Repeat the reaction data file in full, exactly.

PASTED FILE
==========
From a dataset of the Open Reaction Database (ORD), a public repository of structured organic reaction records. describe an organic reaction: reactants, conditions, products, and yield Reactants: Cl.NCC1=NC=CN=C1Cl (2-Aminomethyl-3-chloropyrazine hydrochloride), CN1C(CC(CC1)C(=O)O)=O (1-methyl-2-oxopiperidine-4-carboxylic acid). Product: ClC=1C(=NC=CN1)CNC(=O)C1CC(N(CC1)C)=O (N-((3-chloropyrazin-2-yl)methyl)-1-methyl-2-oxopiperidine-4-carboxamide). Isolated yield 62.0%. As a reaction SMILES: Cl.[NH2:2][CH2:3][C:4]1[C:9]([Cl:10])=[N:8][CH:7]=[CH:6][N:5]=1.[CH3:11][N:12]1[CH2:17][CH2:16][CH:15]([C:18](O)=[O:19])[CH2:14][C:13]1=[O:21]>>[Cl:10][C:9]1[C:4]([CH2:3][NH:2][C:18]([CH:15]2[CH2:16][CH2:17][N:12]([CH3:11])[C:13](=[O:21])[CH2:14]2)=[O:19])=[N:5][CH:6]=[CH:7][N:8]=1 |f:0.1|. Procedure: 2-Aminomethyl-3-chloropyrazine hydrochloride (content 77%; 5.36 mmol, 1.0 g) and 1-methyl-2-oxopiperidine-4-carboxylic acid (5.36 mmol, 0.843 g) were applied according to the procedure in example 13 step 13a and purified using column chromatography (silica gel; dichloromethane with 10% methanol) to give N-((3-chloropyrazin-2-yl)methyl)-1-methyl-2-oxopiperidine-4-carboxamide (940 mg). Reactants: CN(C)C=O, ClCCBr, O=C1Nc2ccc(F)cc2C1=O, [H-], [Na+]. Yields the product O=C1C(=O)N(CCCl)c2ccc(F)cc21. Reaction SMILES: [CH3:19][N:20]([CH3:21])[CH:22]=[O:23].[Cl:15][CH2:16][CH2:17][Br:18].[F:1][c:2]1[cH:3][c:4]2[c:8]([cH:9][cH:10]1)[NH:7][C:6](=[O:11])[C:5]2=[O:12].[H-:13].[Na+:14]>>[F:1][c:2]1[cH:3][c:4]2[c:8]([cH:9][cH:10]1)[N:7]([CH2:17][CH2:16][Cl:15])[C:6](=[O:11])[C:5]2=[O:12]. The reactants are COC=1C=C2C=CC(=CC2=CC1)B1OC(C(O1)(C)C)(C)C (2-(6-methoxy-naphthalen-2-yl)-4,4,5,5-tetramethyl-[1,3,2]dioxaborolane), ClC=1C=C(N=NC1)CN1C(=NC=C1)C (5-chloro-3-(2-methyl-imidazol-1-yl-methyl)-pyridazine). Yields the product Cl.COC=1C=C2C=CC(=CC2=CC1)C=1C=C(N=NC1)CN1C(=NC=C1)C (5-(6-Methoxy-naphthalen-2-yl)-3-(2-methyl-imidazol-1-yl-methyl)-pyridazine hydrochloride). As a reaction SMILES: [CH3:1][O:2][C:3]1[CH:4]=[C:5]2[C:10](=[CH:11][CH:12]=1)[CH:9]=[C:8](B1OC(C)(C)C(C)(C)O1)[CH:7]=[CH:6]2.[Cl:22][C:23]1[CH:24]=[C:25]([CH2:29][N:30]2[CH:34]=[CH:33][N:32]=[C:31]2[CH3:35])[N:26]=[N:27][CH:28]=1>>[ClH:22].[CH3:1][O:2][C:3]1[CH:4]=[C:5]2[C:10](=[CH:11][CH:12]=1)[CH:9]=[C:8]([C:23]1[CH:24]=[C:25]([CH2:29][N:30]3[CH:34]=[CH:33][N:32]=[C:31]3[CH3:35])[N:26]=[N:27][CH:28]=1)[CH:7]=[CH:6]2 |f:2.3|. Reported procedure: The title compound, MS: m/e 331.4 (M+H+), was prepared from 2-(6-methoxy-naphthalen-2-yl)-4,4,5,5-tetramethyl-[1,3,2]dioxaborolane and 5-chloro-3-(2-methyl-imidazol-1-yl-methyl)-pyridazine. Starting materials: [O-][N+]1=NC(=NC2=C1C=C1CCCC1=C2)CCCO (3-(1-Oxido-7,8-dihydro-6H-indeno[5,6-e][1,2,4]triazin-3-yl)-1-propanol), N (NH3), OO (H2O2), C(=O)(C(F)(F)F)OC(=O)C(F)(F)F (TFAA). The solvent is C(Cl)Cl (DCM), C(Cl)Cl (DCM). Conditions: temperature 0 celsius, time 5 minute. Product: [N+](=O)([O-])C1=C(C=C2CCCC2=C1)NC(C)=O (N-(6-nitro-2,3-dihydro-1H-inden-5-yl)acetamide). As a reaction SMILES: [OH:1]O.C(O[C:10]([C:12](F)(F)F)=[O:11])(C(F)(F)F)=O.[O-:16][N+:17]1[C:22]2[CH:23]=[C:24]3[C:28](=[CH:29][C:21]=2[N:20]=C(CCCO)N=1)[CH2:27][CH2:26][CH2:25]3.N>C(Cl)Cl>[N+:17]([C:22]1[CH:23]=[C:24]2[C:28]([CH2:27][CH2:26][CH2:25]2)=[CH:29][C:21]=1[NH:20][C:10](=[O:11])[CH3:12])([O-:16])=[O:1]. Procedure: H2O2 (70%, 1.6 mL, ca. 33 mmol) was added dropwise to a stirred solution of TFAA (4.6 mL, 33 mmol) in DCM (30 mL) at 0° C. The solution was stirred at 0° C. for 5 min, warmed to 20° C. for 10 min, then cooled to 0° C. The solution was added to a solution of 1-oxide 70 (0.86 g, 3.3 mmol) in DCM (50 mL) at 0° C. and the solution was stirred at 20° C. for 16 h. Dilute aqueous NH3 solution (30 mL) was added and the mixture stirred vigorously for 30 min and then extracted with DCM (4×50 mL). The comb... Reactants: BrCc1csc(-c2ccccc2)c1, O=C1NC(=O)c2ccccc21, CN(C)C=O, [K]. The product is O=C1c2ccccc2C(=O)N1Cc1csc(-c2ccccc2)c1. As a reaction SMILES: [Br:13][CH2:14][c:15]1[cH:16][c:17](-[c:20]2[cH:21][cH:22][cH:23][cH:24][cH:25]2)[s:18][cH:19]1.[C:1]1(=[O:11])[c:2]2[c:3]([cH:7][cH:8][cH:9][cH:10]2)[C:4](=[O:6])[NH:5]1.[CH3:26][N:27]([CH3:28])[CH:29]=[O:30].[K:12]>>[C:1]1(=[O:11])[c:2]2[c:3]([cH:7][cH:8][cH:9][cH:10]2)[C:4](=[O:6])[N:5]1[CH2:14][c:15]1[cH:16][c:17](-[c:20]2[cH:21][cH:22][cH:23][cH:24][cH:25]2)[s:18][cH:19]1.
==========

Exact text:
From a dataset of the Open Reaction Database (ORD), a public repository of structured organic reaction records. describe an organic reaction: reactants, conditions, products, and yield Reactants: Cl.NCC1=NC=CN=C1Cl (2-Aminomethyl-3-chloropyrazine hydrochloride), CN1C(CC(CC1)C(=O)O)=O (1-methyl-2-oxopiperidine-4-carboxylic acid). Product: ClC=1C(=NC=CN1)CNC(=O)C1CC(N(CC1)C)=O (N-((3-chloropyrazin-2-yl)methyl)-1-methyl-2-oxopiperidine-4-carboxamide). Isolated yield 62.0%. As a reaction SMILES: Cl.[NH2:2][CH2:3][C:4]1[C:9]([Cl:10])=[N:8][CH:7]=[CH:6][N:5]=1.[CH3:11][N:12]1[CH2:17][CH2:16][CH:15]([C:18](O)=[O:19])[CH2:14][C:13]1=[O:21]>>[Cl:10][C:9]1[C:4]([CH2:3][NH:2][C:18]([CH:15]2[CH2:16][CH2:17][N:12]([CH3:11])[C:13](=[O:21])[CH2:14]2)=[O:19])=[N:5][CH:6]=[CH:7][N:8]=1 |f:0.1|. Procedure: 2-Aminomethyl-3-chloropyrazine hydrochloride (content 77%; 5.36 mmol, 1.0 g) and 1-methyl-2-oxopiperidine-4-carboxylic acid (5.36 mmol, 0.843 g) were applied according to the procedure in example 13 step 13a and purified using column chromatography (silica gel; dichloromethane with 10% methanol) to give N-((3-chloropyrazin-2-yl)methyl)-1-methyl-2-oxopiperidine-4-carboxamide (940 mg). Reactants: CN(C)C=O, ClCCBr, O=C1Nc2ccc(F)cc2C1=O, [H-], [Na+]. Yields the product O=C1C(=O)N(CCCl)c2ccc(F)cc21. Reaction SMILES: [CH3:19][N:20]([CH3:21])[CH:22]=[O:23].[Cl:15][CH2:16][CH2:17][Br:18].[F:1][c:2]1[cH:3][c:4]2[c:8]([cH:9][cH:10]1)[NH:7][C:6](=[O:11])[C:5]2=[O:12].[H-:13].[Na+:14]>>[F:1][c:2]1[cH:3][c:4]2[c:8]([cH:9][cH:10]1)[N:7]([CH2:17][CH2:16][Cl:15])[C:6](=[O:11])[C:5]2=[O:12]. The reactants are COC=1C=C2C=CC(=CC2=CC1)B1OC(C(O1)(C)C)(C)C (2-(6-methoxy-naphthalen-2-yl)-4,4,5,5-tetramethyl-[1,3,2]dioxaborolane), ClC=1C=C(N=NC1)CN1C(=NC=C1)C (5-chloro-3-(2-methyl-imidazol-1-yl-methyl)-pyridazine). Yields the product Cl.COC=1C=C2C=CC(=CC2=CC1)C=1C=C(N=NC1)CN1C(=NC=C1)C (5-(6-Methoxy-naphthalen-2-yl)-3-(2-methyl-imidazol-1-yl-methyl)-pyridazine hydrochloride). As a reaction SMILES: [CH3:1][O:2][C:3]1[CH:4]=[C:5]2[C:10](=[CH:11][CH:12]=1)[CH:9]=[C:8](B1OC(C)(C)C(C)(C)O1)[CH:7]=[CH:6]2.[Cl:22][C:23]1[CH:24]=[C:25]([CH2:29][N:30]2[CH:34]=[CH:33][N:32]=[C:31]2[CH3:35])[N:26]=[N:27][CH:28]=1>>[ClH:22].[CH3:1][O:2][C:3]1[CH:4]=[C:5]2[C:10](=[CH:11][CH:12]=1)[CH:9]=[C:8]([C:23]1[CH:24]=[C:25]([CH2:29][N:30]3[CH:34]=[CH:33][N:32]=[C:31]3[CH3:35])[N:26]=[N:27][CH:28]=1)[CH:7]=[CH:6]2 |f:2.3|. Reported procedure: The title compound, MS: m/e 331.4 (M+H+), was prepared from 2-(6-methoxy-naphthalen-2-yl)-4,4,5,5-tetramethyl-[1,3,2]dioxaborolane and 5-chloro-3-(2-methyl-imidazol-1-yl-methyl)-pyridazine. Starting materials: [O-][N+]1=NC(=NC2=C1C=C1CCCC1=C2)CCCO (3-(1-Oxido-7,8-dihydro-6H-indeno[5,6-e][1,2,4]triazin-3-yl)-1-propanol), N (NH3), OO (H2O2), C(=O)(C(F)(F)F)OC(=O)C(F)(F)F (TFAA). The solvent is C(Cl)Cl (DCM), C(Cl)Cl (DCM). Conditions: temperature 0 celsius, time 5 minute. Product: [N+](=O)([O-])C1=C(C=C2CCCC2=C1)NC(C)=O (N-(6-nitro-2,3-dihydro-1H-inden-5-yl)acetamide). As a reaction SMILES: [OH:1]O.C(O[C:10]([C:12](F)(F)F)=[O:11])(C(F)(F)F)=O.[O-:16][N+:17]1[C:22]2[CH:23]=[C:24]3[C:28](=[CH:29][C:21]=2[N:20]=C(CCCO)N=1)[CH2:27][CH2:26][CH2:25]3.N>C(Cl)Cl>[N+:17]([C:22]1[CH:23]=[C:24]2[C:28]([CH2:27][CH2:26][CH2:25]2)=[CH:29][C:21]=1[NH:20][C:10](=[O:11])[CH3:12])([O-:16])=[O:1]. Procedure: H2O2 (70%, 1.6 mL, ca. 33 mmol) was added dropwise to a stirred solution of TFAA (4.6 mL, 33 mmol) in DCM (30 mL) at 0° C. The solution was stirred at 0° C. for 5 min, warmed to 20° C. for 10 min, then cooled to 0° C. The solution was added to a solution of 1-oxide 70 (0.86 g, 3.3 mmol) in DCM (50 mL) at 0° C. and the solution was stirred at 20° C. for 16 h. Dilute aqueous NH3 solution (30 mL) was added and the mixture stirred vigorously for 30 min and then extracted with DCM (4×50 mL). The comb... Reactants: BrCc1csc(-c2ccccc2)c1, O=C1NC(=O)c2ccccc21, CN(C)C=O, [K]. The product is O=C1c2ccccc2C(=O)N1Cc1csc(-c2ccccc2)c1. As a reaction SMILES: [Br:13][CH2:14][c:15]1[cH:16][c:17](-[c:20]2[cH:21][cH:22][cH:23][cH:24][cH:25]2)[s:18][cH:19]1.[C:1]1(=[O:11])[c:2]2[c:3]([cH:7][cH:8][cH:9][cH:10]2)[C:4](=[O:6])[NH:5]1.[CH3:26][N:27]([CH3:28])[CH:29]=[O:30].[K:12]>>[C:1]1(=[O:11])[c:2]2[c:3]([cH:7][cH:8][cH:9][cH:10]2)[C:4](=[O:6])[N:5]1[CH2:14][c:15]1[cH:16][c:17](-[c:20]2[cH:21][cH:22][cH:23][cH:24][cH:25]2)[s:18][cH:19]1.